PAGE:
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Discovering the Magnus Effect by Rolling Spheres through Resistant Fluids

Booth Id:

Systems Software


Finalist Names:
Gilbert-Snyder, Gwendolyn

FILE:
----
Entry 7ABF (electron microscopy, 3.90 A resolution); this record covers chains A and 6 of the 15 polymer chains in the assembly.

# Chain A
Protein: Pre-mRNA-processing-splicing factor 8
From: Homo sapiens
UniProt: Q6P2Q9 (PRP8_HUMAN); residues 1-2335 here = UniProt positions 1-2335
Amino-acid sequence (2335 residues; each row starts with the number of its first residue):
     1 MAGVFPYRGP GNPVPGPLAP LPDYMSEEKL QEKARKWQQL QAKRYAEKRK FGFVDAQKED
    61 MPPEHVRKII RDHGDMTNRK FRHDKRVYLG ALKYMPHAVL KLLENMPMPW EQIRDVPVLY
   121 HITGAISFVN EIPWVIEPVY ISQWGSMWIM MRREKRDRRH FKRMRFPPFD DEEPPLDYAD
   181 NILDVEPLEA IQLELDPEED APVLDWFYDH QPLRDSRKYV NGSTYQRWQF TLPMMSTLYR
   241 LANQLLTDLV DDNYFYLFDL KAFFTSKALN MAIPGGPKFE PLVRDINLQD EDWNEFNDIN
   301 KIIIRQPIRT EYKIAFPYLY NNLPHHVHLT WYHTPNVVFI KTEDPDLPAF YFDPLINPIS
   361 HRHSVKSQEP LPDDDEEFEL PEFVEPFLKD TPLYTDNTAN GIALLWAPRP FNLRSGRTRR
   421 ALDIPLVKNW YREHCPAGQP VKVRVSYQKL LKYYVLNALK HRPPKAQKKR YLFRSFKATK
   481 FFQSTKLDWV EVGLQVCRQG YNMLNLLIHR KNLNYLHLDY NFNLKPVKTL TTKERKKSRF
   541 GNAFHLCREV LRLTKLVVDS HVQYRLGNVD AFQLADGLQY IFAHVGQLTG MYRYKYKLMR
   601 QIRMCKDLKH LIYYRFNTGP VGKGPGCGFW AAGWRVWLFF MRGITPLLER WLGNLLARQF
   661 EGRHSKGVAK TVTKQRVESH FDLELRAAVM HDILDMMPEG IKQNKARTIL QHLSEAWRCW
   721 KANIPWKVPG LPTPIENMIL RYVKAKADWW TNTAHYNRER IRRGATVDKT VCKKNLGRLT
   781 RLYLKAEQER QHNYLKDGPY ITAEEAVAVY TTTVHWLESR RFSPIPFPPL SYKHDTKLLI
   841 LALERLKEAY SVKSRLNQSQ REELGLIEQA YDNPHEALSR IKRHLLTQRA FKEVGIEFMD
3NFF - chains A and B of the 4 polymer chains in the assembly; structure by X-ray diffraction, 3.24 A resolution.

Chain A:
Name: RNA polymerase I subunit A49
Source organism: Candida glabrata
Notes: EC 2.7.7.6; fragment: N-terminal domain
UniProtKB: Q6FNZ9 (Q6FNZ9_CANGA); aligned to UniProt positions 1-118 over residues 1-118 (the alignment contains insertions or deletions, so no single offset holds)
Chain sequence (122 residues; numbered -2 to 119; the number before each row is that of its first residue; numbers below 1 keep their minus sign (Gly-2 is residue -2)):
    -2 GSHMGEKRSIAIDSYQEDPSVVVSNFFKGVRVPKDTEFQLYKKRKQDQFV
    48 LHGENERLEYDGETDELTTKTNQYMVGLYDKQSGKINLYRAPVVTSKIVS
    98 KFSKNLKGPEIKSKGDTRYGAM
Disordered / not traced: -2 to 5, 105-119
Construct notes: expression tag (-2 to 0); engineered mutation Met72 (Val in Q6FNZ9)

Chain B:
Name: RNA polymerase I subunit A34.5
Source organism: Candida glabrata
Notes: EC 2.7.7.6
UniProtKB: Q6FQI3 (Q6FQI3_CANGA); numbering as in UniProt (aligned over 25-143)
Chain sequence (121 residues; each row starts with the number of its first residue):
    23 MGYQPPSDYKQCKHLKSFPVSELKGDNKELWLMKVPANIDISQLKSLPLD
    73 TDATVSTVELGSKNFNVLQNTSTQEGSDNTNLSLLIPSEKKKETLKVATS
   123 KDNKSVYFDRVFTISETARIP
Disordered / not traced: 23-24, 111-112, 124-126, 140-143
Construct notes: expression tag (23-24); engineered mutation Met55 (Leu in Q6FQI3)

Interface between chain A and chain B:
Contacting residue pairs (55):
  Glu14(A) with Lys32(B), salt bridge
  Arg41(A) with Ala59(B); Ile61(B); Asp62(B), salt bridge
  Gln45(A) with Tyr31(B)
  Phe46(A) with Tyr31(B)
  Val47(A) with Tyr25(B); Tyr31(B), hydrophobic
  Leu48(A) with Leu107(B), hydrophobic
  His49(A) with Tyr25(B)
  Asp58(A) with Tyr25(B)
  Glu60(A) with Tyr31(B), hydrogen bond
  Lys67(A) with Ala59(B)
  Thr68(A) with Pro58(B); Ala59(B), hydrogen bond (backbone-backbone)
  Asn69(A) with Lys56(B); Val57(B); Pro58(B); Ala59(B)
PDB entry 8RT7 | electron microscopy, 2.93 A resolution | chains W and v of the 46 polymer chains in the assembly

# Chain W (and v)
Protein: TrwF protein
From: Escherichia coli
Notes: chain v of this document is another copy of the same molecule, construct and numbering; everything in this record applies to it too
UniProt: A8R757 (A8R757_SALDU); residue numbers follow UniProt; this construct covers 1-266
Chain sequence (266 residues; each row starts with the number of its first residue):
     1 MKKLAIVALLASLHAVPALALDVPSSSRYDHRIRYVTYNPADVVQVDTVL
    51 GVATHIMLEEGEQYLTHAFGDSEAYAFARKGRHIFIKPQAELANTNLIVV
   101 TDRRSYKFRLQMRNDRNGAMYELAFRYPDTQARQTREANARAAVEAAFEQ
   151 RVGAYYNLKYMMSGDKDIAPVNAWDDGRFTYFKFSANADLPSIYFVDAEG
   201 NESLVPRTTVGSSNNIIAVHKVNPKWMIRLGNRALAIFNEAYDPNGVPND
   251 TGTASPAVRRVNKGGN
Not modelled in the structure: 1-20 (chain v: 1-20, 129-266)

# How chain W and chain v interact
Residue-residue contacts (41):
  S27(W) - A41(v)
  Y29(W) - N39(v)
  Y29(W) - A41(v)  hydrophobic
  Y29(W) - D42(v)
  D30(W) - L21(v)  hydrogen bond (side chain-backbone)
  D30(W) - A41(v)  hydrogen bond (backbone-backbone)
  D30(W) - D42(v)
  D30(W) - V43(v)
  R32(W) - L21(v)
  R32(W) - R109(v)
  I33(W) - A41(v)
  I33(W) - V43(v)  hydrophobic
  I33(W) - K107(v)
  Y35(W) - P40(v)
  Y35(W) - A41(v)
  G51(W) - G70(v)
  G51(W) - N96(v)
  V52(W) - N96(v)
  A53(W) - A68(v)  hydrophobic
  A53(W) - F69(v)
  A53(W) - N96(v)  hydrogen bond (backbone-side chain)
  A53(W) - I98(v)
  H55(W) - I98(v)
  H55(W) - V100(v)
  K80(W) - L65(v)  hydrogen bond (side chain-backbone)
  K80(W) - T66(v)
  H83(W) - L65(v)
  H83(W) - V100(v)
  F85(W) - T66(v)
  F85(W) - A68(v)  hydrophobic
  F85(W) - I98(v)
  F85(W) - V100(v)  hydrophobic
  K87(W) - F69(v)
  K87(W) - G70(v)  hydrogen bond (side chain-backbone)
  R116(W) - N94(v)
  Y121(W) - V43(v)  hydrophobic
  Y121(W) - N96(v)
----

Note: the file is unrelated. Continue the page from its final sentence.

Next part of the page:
My project was to determine the effects of resistance on the trajectories of marbles and the difference between motions ideally and with resistance. I constructed a ramp that could be adjusted to different angles and that ended at the edge of a large tub. A marble was rolled down the ramp multiple times at each angle (15˚, 30˚, 45˚) and I used a camera with the lens open for several seconds to get a picture of the trajectory. I also took pictures while the marble’s trajectory was being illuminated with a strobe light, so that the picture would show individual points in the marble’s path that could be translated into data points. The experiment was repeated with the tub filled with water to increase the resistance. The results for the experiment taking place in air were as expected—the trajectory had the same general shape of a parabola (but compressed compared to the ideal trajectory) for all three angles, but the compression was greater for the smaller angles. Underwater, however, the trajectories curved backwards so far that the marbles, initially moving to the right, hit the bottom of the tub (30 cm below the surface of the water) to the left of their entrance point. The trajectories underwater were nearly uniform for all angles. The effect of resistance in air was simply the slight compression of the parabolic trajectory, resulting in the marble not traveling as far as it would ideally. In water, the extreme curvature was due to the Magnus Effect, a result of the marbles’ spin causing different relative velocities on each side. This difference in velocities caused high and low pressure regions on either side that simultaneously pushed and pulled the marbles in a direction perpendicular to their direction of motion, resulting in a more curved path through the water.